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Home > Tips October 27th, 2015

Are Adobe Creative Cloud (CC) Files Backwards Compatible w/ CS6?

Now that the Adobe CC release is becoming widespread with over 7 million paid customers, some folks are asking us whether the new versions of the tools in the Creative Cloud can read or save older data/document/project file formats like CS6, CS5.5, CS5, CS4 & CS3…

Are Adobe CC Files Backwards Compatible with CS6?

In fact, now that Adobe’s flagship creative toolset CC 2015 (aka CS9) is three major releases past CS6 from 2012, file version compatibility can some­times be an important decision point in moving forward.

In the past, new Adobe product versions have often brought different or expanded file formats to support significant new features – and customers want to know if their existing projects will easily carry forward with them when they upgrade, or if they will be able to save back to older formats for coworkers or clients who may still be running an earlier revision of the programs…

OK then, here’s how it works. Generally, your new CC tools will be able to open and use any and all earlier CS project and data files – including CS3, CS4, CS5, CS5.5, and CS6 files – with no problem or loss of information. In other words, all Adobe software is able to read or import file formats from previous versions of the same program – and it should happen seam­lessly and automatically. The only exception to this is Premiere Pro, where it’s best to open/edit projects in the same versions that created them.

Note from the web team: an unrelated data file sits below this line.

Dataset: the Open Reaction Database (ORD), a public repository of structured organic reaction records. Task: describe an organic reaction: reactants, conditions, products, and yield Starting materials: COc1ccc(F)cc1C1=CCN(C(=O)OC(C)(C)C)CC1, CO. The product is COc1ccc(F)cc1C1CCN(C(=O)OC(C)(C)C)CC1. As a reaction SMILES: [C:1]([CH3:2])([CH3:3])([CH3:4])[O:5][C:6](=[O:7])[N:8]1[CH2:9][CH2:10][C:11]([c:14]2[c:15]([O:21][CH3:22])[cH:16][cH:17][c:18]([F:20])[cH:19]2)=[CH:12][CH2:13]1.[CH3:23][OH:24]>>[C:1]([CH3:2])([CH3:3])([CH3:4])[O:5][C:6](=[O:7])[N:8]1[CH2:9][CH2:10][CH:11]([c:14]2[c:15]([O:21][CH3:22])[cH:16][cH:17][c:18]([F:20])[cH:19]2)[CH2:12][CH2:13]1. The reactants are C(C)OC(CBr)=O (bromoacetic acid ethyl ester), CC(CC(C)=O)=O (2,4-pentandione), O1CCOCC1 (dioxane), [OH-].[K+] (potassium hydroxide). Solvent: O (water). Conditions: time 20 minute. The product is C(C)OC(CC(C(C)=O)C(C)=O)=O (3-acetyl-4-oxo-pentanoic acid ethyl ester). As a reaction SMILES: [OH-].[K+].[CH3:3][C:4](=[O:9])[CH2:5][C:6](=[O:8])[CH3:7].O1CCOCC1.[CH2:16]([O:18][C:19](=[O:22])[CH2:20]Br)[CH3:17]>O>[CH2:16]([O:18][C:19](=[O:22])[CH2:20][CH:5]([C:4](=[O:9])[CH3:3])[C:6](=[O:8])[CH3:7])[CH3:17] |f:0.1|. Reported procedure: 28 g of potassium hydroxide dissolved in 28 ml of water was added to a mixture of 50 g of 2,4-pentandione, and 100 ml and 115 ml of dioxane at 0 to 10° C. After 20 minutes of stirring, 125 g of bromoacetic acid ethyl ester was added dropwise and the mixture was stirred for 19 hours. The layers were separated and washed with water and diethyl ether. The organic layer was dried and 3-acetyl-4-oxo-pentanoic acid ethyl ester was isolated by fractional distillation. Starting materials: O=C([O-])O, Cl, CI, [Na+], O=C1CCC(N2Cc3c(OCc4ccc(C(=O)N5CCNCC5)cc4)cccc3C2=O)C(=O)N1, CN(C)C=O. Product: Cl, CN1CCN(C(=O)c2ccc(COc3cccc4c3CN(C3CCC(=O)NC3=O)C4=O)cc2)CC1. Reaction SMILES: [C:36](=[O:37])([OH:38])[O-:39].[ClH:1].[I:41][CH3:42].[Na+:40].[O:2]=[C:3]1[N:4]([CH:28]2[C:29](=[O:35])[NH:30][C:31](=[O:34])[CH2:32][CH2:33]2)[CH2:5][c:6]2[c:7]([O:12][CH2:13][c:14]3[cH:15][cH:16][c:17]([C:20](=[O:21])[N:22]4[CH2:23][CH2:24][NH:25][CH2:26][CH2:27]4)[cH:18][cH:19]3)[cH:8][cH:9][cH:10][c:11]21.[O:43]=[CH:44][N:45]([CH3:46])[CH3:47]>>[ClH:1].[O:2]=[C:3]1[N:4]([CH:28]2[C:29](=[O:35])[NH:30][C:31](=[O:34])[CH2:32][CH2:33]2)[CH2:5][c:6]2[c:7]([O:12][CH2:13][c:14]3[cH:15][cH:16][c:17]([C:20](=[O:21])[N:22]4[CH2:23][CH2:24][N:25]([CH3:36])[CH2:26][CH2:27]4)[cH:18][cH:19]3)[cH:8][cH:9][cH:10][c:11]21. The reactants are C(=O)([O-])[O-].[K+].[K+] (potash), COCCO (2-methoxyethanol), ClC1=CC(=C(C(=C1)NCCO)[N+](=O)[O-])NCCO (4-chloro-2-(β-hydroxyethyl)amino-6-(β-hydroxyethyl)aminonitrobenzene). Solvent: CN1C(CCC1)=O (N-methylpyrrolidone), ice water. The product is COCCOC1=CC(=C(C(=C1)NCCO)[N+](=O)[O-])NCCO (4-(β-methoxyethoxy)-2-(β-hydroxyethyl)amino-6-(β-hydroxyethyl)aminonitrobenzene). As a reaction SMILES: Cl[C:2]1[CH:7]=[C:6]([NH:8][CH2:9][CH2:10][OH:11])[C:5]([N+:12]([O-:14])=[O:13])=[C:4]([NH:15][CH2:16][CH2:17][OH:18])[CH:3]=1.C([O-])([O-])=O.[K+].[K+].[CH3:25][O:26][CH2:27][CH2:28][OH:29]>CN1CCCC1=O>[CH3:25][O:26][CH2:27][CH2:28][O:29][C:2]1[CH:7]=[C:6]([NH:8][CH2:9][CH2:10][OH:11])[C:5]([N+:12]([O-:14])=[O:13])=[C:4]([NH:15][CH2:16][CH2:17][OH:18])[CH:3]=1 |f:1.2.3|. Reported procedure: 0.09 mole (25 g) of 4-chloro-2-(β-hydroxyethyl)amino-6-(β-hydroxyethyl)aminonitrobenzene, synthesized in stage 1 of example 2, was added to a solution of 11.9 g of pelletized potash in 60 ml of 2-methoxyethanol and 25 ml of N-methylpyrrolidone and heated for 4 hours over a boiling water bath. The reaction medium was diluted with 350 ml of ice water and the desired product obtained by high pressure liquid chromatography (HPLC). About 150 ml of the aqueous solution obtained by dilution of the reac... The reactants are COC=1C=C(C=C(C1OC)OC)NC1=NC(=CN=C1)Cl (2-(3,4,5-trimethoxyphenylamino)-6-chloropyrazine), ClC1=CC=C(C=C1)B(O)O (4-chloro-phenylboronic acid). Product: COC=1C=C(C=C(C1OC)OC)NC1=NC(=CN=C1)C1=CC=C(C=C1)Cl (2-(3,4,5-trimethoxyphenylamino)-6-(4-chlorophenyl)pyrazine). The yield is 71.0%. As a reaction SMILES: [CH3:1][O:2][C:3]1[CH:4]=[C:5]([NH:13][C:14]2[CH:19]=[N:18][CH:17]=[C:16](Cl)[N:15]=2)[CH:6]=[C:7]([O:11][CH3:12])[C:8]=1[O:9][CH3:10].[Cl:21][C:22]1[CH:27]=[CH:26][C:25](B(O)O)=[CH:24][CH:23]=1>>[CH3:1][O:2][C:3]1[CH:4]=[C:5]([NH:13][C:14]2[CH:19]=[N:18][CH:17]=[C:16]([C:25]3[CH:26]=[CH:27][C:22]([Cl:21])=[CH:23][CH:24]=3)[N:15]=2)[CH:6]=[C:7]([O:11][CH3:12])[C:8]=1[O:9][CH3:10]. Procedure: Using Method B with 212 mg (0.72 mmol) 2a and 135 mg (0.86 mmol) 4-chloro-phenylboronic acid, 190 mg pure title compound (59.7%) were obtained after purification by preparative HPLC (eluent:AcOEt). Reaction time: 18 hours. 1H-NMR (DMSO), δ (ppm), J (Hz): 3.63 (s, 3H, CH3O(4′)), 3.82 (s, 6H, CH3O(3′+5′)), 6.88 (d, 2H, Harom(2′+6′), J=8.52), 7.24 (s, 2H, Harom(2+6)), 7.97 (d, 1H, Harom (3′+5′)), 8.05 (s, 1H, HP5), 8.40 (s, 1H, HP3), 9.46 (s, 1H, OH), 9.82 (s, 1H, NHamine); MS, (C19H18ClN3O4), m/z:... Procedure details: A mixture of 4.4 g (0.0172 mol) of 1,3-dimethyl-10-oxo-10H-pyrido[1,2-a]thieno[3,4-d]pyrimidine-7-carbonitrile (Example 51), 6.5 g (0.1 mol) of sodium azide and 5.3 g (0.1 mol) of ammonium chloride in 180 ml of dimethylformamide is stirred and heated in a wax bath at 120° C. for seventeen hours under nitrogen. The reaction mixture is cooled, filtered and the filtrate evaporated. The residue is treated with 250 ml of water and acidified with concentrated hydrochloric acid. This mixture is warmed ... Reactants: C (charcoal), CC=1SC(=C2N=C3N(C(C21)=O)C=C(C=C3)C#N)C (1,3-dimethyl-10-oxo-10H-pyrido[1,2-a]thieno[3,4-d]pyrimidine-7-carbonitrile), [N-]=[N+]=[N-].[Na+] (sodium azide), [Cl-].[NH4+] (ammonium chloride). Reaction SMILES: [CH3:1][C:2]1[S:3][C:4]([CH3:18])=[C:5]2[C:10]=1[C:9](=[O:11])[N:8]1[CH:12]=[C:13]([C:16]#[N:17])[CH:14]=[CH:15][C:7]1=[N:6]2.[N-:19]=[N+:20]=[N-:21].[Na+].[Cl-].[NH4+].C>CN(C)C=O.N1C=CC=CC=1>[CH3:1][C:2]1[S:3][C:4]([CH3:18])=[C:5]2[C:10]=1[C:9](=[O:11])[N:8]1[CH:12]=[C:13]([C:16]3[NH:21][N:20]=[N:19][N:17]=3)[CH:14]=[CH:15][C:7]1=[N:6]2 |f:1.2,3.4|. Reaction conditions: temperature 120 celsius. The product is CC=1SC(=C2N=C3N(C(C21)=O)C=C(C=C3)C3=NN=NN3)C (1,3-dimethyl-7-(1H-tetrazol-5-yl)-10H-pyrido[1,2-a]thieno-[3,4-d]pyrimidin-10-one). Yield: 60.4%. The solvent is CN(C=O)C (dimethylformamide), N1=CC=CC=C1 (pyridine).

Going the other way, when wanting to use CS6 or older tools to open a file saved from a CC product, the answer is it depends…  Adobe officially states, “Many of the Creative Cloud desktop applications can export files to the older Creative Suite 6 version of the same tool. Each of the following CC apps provide the ability to export to the CS6 version of the program: Photoshop, InDesign, Illustrator, Flash Pro, Dreamweaver, and After Effects” – with the caveat that, “New features added may not be supported in the exported file or implemented by the CS6 application.” And the same would go for CS5, CS4, or CS3.

So let’s take a closer look below at the inter­operability for each major CC 2015 appli­cation within the Creative Cloud, then at the bottom we’ll talk about some additional tips and best practices no matter what the circum­stance.

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Photoshop

Historically in Photoshop, it has rarely been an issue because the .PSD format is pretty portable and compatible (forwards and backwards) between different releases. To help ensure this, make sure that Photoshop’s “Maximize PSD File Compatibility” option is turned on when you save your file.

With that in place, you should be able to save back your Photoshop CC file to be opened in CS6, or even lower versions (as this demonstration of moving from CC to CS5 shows)… You can even make changes to a CC file in an older release of Photoshop, and then later bring it back into CC with everything present, active, and intact.